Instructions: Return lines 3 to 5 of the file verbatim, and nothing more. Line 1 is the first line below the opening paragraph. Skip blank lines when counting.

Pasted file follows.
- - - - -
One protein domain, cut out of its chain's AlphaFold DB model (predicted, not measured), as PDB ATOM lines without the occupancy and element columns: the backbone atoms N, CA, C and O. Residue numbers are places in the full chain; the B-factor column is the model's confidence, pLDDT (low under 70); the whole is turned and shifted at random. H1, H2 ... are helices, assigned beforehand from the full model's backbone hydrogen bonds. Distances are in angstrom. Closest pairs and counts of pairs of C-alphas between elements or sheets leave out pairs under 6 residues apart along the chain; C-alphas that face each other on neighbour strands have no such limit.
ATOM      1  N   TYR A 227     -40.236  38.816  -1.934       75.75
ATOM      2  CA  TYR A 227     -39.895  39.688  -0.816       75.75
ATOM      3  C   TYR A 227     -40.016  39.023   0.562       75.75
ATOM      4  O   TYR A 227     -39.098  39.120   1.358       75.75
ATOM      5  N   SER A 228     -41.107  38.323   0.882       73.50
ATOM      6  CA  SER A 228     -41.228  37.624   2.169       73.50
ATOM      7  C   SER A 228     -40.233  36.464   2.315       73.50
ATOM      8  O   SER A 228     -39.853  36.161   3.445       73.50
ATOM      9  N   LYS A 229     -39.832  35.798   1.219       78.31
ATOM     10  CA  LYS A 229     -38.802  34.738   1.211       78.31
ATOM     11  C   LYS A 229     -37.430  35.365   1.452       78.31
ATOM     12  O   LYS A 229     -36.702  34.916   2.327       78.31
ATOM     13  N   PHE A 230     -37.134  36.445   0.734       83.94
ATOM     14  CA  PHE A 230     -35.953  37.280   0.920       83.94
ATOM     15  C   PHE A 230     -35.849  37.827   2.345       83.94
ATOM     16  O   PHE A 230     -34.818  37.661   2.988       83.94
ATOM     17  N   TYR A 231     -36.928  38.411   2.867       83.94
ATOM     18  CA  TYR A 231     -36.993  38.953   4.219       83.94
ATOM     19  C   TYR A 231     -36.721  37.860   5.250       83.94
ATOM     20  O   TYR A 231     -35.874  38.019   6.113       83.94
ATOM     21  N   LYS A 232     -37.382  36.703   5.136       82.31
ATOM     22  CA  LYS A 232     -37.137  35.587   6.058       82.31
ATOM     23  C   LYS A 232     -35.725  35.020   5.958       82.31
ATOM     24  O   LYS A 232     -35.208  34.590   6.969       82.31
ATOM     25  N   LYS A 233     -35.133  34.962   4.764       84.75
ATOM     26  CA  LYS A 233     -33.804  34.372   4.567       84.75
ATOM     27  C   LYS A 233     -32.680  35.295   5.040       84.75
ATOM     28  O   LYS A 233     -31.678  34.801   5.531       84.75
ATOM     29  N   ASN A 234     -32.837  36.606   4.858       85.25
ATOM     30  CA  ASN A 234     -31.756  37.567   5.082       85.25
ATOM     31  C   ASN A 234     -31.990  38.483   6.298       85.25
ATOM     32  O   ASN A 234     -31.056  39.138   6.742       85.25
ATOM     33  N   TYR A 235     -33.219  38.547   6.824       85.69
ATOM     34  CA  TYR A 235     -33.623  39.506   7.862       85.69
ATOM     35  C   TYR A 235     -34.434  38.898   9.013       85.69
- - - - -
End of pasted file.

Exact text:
ATOM      3  C   TYR A 227     -40.016  39.023   0.562       75.75
ATOM      4  O   TYR A 227     -39.098  39.120   1.358       75.75
ATOM      5  N   SER A 228     -41.107  38.323   0.882       73.50